Africa, July/August 2019, Vol. 84 No. 6

Frank Conlisk

Feast of the Month, August 6th

The Transfiguration of the Lord

On August 6th we celebrate the Feast of the Transfiguration of the Lord. Six days later, Jesus took with him Peter and James and his brother John and led them up a high mountain by themselves. There in their presence he was transfigured: his face shone like the sun and his clothes became as dazzling as light…(Matt 17:1-2). Mark and Luke also give us an account of this event in their gospels. 

 

At this remove, it’s practically impossible for us to appreciate the impact the experience must have had on Peter, James and John. Until recently, they had simply gone fishing every day to make a living. Now suddenly, before their eyes, something almost beyond description is unfolding. Their friend – whom they thought they knew – is changed, utterly. He is shown to them as something – someone – entirely different; they couldn’t be sure what. They see him chatting with Moses and Elijah, who have been dead for hundreds of years. And as if that weren’t enough, they hear a voice giving him a stamp of approval as it were – validating him: This is my Son, the Beloved; he enjoys my favour. Listen to him. Who is speaking? Could it be Yahweh  – the God of Abraham, Isaac and Jacob? Is it any wonder Peter loses the run of himself! 

 

And for all of the 2,000 years that have passed since, people have wrestled with it – the identity of Jesus: his humanity and his divinity. It gave rise to heresies galore in the early Church as people came down on one side or the other. But the gospel accounts would want to leave us in no doubt that he was, and is, both – fully human and fully divine. It wasn’t until the Council of Nicaea in 325 that the doctrine was finally pinned down in what we know as the Nicene Creed. But I’m afraid, that didn’t make it any easier for us to grasp either.

 

Nevertheless, it’s not surprising that the mystery and drama of the scene, captured the imaginations of artists down through the centuries and it has been depicted in countless mosaics, frescoes and paintings. I thought it would be interesting to look briefly at how it is depicted in one of the greatest of those representations, in Raphael’s The Transfiguration of Christ.  

 

Raphael was born in Urbino, Italy on Good Friday in 1483 and he died on Good Friday in 1520. He was both a painter and an architect. He and Michelangelo and Leonardo da Vinci form what has been called “the trinity of great masters” of the High Renaissance. The Transfiguration of Christ was his last painting. He began it 1516 and it was not quite finished when he died although it was already being hailed as a masterpiece. For some 300 years it would be considered the most famous oil-painting in the world. It was not until the early 20th century that paintings like the Mona Lisa would claim this distinction.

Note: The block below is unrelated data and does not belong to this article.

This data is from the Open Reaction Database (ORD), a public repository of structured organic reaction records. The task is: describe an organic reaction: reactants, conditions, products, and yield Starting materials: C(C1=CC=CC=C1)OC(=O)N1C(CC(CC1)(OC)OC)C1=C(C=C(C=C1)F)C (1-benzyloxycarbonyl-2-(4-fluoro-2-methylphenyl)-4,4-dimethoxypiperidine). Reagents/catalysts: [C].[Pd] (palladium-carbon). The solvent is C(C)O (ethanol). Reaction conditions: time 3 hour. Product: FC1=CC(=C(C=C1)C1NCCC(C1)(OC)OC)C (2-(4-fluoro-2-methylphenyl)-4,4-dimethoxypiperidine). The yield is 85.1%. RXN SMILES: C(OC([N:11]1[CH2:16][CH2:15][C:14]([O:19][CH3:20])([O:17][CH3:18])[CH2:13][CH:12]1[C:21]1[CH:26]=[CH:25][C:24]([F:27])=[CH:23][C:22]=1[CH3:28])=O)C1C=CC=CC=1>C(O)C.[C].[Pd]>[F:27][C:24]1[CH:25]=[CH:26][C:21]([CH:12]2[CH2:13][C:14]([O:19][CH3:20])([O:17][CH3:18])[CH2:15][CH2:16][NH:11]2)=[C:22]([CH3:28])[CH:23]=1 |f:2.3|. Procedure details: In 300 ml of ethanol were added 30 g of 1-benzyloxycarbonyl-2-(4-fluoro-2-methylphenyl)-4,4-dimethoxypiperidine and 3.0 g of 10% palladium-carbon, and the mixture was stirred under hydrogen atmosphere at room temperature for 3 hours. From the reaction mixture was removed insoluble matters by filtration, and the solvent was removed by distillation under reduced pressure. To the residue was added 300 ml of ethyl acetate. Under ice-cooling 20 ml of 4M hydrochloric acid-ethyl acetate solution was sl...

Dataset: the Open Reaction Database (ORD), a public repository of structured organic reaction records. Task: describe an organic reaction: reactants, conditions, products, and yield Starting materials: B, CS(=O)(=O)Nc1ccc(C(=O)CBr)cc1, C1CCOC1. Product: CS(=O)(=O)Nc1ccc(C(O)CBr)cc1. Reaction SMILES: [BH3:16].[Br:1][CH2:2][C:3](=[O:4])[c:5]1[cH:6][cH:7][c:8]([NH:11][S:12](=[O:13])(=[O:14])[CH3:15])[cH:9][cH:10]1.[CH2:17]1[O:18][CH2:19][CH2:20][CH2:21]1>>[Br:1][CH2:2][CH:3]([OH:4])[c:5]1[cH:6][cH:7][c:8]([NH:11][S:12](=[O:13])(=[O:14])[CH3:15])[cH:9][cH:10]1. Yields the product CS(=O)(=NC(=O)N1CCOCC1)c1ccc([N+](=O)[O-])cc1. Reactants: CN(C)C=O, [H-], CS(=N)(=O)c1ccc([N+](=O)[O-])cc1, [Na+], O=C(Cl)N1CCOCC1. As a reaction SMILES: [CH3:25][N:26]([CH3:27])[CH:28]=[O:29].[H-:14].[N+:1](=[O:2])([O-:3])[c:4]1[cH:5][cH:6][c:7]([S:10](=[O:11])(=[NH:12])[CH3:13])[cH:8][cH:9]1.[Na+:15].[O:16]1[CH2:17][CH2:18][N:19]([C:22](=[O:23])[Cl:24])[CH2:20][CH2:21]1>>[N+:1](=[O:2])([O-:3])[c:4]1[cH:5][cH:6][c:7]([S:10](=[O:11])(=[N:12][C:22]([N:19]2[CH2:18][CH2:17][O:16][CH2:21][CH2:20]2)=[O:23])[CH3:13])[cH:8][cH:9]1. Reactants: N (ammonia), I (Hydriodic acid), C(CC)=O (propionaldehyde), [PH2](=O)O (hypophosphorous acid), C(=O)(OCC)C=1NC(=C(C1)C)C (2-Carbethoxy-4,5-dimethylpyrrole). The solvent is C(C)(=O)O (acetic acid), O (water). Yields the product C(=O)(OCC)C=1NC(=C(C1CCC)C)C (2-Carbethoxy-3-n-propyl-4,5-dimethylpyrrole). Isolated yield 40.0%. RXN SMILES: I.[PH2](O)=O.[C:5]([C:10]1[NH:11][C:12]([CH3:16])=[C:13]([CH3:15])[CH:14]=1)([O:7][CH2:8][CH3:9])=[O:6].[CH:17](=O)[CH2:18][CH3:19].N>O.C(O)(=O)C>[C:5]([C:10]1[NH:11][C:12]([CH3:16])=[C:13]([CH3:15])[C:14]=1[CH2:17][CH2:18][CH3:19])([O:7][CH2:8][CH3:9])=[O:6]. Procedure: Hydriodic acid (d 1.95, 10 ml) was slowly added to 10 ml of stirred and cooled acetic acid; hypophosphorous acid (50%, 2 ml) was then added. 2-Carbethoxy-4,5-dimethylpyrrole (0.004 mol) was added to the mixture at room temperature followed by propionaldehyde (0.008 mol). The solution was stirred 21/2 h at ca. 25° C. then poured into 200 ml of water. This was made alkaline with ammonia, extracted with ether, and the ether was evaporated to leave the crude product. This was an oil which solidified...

So what is so special about this particular interpretation and does it have anything helpful to say to us today? I think it does…because in it, Raphael not only tells the story as it was recorded in the gospels, but he also suggests a theological interpretation – a religious/spiritual meaning that even now, gives us plenty of food for thought.

 

Let’s first take a look at the structure. Clearly the painting is divided into two parts – upper and lower. In an approach unique to Raphael, two stories from the gospel of Matthew are combined. The upper is the transfiguration scene and the lower is the story of a boy who is possessed by a demon (see Matt 17: 1- 21). One story immediately follows the other in Matthew and of course, this is not by accident – they are linked, and the link is a key to the painting.

 

The central figure of the upper panel – and of the entire painting – is the transfigured Jesus, the Christ. He is flanked by two of the most revered figures of the tradition: Moses, who represents the Law, and Elijah, representing the prophets. Jesus the Christ, at the apex, is being presented as the fulfilment of those two great traditions. All that has gone before in the religious history of the people of Israel, is coming together in Him. Something new is beginning with Jesus.